How To Get Kids to Eat Healthy Food They Hate

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get kids to eat the foods they hateWhen it comes to eating healthy whole foods, take vegetables for example, I believe that the recipe or the preparation make all the difference in the world.

This is especially true when you’re introducing a new food to your kids or trying to get an adult excited about an ingredients that has a lot of health benefits. Here are my 10 top recipes to getting kids to eat the foods they typically hate, that will also work with picky adults!

Brussels Sprout

I grew up eating the frozen variety which turns to mush as soon as you cooked them. Fresh Brussels sprouts that aren’t overcooked, are a totally different experience, in texture, smell, and taste. Pan-cook them or roast them – don’t steam them, otherwise their delicate leaves turn slimy and the sulfur compounds in them become airborne.

Health Benefits

These miniature cabbages have a world of nutrition in them! They are very high in fiber, vitamin K, vitamin C, protein and are a rich source of many essential minerals like potassium, iron and magnesium. Nutritionist give thumbs up to their detoxifying quality in the form of sulfur compounds that can help the body protect against disease and ward off cancer. Just 1 cup gives you 100% of your daily needs for vitamin C.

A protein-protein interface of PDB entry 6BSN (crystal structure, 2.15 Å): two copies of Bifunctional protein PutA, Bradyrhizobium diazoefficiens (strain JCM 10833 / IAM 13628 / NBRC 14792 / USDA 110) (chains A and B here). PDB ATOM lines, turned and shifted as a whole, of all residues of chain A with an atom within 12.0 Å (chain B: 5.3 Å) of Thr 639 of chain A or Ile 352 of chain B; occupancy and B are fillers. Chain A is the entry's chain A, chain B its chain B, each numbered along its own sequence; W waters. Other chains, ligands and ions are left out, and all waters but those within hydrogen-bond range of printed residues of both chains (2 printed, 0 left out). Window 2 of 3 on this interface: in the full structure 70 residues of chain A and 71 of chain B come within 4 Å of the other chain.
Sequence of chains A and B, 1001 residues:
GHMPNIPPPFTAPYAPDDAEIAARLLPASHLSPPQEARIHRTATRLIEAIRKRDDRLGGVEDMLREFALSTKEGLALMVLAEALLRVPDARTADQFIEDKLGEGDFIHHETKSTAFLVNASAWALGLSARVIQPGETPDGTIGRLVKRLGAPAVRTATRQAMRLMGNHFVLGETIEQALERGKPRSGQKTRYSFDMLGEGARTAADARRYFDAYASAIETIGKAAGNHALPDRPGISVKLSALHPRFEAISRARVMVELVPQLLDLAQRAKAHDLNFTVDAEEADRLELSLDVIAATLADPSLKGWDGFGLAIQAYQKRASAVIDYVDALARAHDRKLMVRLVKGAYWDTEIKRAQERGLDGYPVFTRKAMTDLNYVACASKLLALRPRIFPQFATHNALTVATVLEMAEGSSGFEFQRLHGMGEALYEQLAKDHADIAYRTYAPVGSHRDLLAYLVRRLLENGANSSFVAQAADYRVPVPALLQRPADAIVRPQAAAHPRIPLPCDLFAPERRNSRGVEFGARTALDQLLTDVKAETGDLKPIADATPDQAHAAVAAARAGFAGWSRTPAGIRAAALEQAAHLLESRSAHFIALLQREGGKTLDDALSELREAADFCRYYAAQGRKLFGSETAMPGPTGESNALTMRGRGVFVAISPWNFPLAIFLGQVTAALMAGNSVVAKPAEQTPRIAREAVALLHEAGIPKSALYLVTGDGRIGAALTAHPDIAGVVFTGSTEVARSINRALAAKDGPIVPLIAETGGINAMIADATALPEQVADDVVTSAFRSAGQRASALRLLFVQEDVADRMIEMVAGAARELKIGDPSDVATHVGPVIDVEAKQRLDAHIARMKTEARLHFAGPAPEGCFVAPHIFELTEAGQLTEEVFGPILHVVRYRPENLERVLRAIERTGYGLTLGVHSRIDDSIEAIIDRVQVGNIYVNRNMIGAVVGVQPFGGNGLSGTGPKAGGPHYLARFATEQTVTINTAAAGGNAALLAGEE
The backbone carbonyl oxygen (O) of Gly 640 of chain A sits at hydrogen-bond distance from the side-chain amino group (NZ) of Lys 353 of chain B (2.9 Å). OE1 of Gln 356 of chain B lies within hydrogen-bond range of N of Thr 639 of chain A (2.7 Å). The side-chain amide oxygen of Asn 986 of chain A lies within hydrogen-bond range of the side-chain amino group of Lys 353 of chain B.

Make It, Love It

Buy fresh Brussels sprouts — you can find them in your local produce isle, usually sold in pints. Slice each one down the middle and peel off a few of the outside leaves. Cook them on medium heat in a tablespoon of extra-virgin olive oil with freshly chopped garlic on the stove. Salt and pepper to your taste. Add gourmet flair with chopped walnuts, balsamic syrup and grated Parmesan cheese. You can also shred them raw in a food processor and cook them in a little olive oil and serve with buttered noodles.

Broccoli

Kids are usually fifty-fifty when it comes to broccoli — they either love it or hate it. Broccoli is part of the cabbage family just like Brussels sprouts, so avoid overcooking at all costs. I chop my florets and saute them in a skillet with olive oil, then add a little chicken broth and cover to steam through until tender crisp. Break the bigger florets into tiny bite-size florets and make your youngster a healthy fried-rice with brown rice, corn kernels and thinly sliced carrots.

Health Benefits